The MacNair Travel Leadership Blog

My iPhone = Secret Weapon. How Do You Address Communications in Your Travel Policy?

Posted by Mike MacNair on May 1, 2014 3:12:00 PM

While on my trek to Everest base camp in Nepal my phone was my secret weapon. It was the single most important device that I had with me and I used it often. In thinking about this critical business travel tool, I wondered how companies should direct and advise their road warriors on the use of such a tool, what should be required as policy, what is recommended as important uses of such a tool,  and what is an approved expense. I would love to hear your comments, I’d love to see what is written in your company policy, and I’d like to inspire a useful discussion for those of you who would like to enhance how you address communications while on travel.

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Here are some of the ways I used my device and some observations:

Communication. I used my iPhone to communicate and had many options to enhance how this tool would operate. I checked with Verizon before I departed and understood the local charges. They were quite high. Many on the trip visited a local communications shop and purchased either a local Nepalese phone or a Nepalese SIM card. The other option is to communicate when Wi-Fi was accessible. I used FaceTime a few times, emailed the office and friends and family often from the phone, posted pictures and distributed updates on Facebook via the phone. To take it a step further, climbers at base camp had purchased a sleeve that turns the iPhone into a satellite phone. So from a communication standpoint, the options were endless. What do you direct employees to do and what constitutes approval for some upgraded communication tools when traveling to developing companies like Nepal? 

Camera. My camera on my phone was the only camera I had. With a swipe of my thumb my camera was ready to take the amazing shots that I took. Panoramas, videos, selfies and more were easy to take, of high quality, and ready to post. I have had cameras before and others lugged around big cameras but I was amazed and satisfied with what I secured from this amazing device. While on work related projects do you limit what people are able to post or do you require or encourage them to take and post pictures so that the company is more engaged with the work related projects and activities that are going on? 

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Travel tools. I used it for my itinerary, boarding pass, confirmations, and more. These are all best practices for the most part. You could take it further in some parts of the world to secure an uber car, etc. (surely not in Nepal). Sharing best practices like this is also an important part of a great travel policy. Not all travelers are experienced in all types of travel (like travel to third world countries). They may assume they can do some things that wont work and may need to be directed to some other options. What do you do to train or brief travelers on before they travel for company business?

Maps/GPS. It was amazing to use this tool to map where we were on the trek. Many companies have tools to allow the phone to track where their employee is in case of emergencies. Safety and awareness are surely items to address.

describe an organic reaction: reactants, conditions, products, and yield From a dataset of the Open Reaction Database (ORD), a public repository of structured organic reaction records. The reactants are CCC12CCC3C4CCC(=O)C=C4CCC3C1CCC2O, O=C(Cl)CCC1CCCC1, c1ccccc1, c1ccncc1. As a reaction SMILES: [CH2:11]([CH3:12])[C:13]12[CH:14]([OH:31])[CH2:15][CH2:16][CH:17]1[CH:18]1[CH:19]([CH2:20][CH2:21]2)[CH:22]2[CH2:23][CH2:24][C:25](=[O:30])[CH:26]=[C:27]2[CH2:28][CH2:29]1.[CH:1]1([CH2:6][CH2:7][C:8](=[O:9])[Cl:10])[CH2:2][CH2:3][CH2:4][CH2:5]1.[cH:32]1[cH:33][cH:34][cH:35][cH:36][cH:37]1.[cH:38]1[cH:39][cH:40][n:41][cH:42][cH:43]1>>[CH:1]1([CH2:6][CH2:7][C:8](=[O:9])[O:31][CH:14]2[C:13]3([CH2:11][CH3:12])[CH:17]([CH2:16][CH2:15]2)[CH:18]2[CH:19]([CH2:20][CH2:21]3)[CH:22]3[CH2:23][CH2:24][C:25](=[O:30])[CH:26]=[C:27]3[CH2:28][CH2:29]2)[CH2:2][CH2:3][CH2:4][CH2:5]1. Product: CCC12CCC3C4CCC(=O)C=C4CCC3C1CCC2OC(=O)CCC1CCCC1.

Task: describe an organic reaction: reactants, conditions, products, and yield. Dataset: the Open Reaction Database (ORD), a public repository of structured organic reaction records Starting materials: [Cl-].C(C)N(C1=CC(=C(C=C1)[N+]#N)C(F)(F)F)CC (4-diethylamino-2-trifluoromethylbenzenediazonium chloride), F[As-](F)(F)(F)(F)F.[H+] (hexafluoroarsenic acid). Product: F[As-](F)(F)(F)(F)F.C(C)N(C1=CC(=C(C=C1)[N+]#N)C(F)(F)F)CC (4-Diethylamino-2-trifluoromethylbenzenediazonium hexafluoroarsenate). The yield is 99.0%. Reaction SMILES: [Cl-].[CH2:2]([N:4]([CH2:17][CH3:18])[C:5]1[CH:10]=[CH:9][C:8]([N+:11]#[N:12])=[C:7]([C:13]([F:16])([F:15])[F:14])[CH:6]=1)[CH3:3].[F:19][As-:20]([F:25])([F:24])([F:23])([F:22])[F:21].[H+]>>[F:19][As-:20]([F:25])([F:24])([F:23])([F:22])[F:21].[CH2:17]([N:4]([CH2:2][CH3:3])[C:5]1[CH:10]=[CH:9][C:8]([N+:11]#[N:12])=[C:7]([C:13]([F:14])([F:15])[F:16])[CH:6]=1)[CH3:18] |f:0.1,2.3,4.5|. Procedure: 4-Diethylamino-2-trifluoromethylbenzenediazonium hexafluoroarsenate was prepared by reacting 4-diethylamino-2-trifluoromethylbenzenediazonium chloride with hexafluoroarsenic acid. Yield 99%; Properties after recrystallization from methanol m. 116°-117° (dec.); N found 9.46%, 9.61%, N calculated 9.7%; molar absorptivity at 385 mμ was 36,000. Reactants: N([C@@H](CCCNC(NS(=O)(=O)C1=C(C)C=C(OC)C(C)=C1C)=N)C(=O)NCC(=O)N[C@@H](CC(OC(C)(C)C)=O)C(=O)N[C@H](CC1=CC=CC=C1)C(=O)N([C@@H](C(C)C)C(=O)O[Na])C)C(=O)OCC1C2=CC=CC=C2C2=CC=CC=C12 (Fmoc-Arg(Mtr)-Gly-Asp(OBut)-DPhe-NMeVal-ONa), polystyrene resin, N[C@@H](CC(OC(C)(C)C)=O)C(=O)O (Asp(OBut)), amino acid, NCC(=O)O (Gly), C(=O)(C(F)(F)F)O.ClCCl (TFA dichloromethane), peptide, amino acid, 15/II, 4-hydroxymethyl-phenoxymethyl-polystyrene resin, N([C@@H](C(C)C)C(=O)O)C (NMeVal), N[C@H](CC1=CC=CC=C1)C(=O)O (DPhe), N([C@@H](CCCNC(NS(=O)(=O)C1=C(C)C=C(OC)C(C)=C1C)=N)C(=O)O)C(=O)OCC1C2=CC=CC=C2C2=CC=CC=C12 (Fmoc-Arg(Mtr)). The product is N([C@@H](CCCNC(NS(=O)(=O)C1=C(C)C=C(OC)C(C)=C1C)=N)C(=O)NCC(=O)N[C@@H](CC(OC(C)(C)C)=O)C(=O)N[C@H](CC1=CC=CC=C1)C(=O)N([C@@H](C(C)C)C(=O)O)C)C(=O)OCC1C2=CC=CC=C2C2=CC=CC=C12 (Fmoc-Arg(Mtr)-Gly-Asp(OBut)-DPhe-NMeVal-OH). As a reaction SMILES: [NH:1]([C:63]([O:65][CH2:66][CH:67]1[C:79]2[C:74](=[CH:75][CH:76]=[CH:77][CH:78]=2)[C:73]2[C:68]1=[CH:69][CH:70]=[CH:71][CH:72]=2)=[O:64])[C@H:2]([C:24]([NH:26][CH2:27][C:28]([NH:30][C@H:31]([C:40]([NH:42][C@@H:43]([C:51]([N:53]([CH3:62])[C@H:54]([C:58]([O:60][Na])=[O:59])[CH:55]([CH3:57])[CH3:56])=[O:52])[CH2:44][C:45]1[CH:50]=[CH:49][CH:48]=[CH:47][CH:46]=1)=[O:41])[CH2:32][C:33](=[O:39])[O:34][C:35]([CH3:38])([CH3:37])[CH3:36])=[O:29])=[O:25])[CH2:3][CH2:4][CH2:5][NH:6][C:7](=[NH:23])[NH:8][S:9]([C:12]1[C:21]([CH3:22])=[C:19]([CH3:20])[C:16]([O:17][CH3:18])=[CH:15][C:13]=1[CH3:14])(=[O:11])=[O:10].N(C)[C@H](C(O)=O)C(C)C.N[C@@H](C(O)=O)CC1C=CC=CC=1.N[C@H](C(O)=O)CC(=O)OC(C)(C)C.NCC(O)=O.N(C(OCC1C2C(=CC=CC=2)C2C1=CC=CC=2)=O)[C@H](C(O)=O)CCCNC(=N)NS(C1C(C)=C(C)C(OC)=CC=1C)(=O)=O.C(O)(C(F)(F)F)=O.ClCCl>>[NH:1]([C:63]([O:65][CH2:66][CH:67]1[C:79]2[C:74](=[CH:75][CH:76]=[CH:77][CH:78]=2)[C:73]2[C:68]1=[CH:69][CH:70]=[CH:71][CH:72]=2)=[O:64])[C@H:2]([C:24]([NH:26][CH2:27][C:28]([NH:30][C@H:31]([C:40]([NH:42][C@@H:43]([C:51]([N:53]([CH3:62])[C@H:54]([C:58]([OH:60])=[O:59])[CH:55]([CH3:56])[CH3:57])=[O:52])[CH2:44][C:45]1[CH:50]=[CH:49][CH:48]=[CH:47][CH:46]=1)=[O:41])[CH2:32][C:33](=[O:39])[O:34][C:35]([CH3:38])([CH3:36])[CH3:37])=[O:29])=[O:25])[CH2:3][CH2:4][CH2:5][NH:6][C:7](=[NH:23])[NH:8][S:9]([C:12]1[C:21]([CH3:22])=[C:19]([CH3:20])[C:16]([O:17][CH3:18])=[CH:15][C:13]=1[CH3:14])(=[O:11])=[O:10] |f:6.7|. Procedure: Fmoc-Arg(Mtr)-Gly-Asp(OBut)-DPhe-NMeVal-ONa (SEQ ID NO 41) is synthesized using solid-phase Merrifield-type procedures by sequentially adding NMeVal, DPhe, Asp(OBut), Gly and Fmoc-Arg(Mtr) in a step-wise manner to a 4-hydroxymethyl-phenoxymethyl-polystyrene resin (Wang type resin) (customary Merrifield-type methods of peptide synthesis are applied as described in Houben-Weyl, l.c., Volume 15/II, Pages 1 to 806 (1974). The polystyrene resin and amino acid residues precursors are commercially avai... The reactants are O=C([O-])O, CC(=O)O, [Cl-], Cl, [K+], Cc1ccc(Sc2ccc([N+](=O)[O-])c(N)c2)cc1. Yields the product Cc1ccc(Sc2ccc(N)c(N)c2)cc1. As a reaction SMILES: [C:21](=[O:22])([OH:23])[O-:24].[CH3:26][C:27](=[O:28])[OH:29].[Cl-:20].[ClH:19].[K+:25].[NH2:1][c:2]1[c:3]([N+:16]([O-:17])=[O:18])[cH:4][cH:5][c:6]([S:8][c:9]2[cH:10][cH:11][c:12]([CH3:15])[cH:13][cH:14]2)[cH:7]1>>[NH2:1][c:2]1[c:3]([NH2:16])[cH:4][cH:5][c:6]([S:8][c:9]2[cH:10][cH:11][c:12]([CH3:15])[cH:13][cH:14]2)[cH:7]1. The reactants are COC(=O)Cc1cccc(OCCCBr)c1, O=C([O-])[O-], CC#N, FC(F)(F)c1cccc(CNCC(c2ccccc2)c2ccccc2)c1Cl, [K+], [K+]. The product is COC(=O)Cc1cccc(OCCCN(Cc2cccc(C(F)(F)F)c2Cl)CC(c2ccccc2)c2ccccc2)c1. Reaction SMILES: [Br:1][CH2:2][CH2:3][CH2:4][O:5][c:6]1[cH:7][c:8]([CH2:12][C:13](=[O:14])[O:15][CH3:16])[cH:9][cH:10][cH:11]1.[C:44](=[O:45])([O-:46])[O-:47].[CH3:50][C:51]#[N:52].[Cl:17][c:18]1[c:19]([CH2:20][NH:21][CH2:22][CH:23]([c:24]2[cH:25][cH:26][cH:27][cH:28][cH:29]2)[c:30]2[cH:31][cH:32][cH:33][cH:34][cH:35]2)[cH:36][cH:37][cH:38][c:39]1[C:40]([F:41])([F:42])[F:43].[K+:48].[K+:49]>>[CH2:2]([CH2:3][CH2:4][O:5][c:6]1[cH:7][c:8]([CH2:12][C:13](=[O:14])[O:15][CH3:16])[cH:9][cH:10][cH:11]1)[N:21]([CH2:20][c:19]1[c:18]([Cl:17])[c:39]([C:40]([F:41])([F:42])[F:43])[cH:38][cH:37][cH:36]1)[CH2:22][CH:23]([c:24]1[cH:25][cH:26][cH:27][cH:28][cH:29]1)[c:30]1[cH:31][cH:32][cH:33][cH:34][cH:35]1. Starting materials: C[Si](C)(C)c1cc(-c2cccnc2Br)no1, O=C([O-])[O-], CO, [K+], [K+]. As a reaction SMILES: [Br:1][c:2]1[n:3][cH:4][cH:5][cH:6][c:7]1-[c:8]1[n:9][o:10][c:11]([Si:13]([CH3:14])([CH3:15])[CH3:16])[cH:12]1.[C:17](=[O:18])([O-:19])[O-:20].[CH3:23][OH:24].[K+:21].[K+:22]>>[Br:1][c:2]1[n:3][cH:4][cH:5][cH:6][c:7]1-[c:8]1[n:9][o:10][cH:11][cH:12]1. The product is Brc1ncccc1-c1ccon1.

Medical. I am in my fifties with some failing body parts including my eyes. I used the phone for magnification and light when necessary. I wondered what other medical tools and best practices could be incorporated into the phone. Where should a traveler house and hold their medical details, lists of medications, right hospital to see in case of emergency, insurance data, evacuation data, etc.?

Translation. I could get some Nepalese words and translation help from my translation app. I thought that some direction on how to secure some language knowledge before travel would be helpful and respectful.

Currency Conversation and Math. Determining the right currency conversion and the math that went along with it was extremely useful. Again with currency, there are many ways to secure foreign currency. What is your best practice and is it shared in your travel policy? 

Answers. Google anything when connected and you have your answer. That said, modern travelers want to know where to eat, what to see, what is dangerous, who to connect with, etc. There are many sources for this data. What is the best practice at your firm that sends your people to the right places while keeping them safe? 

Clock and Alarm. Knowing the local time and the time at home and elsewhere was helpful. 

Payment. Even some suppliers used their phone to allow me to pay for items by credit card that I would have needed cash for before. What is safe, what approved? 

I had the phone at arms length away in the side pocket of my hiking pants at all times and it was a revelation to see how useful this tool was and will be-even for this old man. I now know I could have used it more, been better prepared with it, and have some specific recommendations for our travelers. What are your best practices and how easily are they found?

On a sie note, one day in Kathmandu there was a street festival and while this impoverished country has significant hurdles to overcome, it's youth were doing what youth do worldwide. They were texting one another, taking selfies, and sharing pictures of the fun they were having. The world is coming together with tools like this and there are pros and cons to this. While seeing a Sherpa talk on the phone while hiking in the kumbu is a change from the past, the benefits and conveniences of these devices are powerful. 

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Topics: technology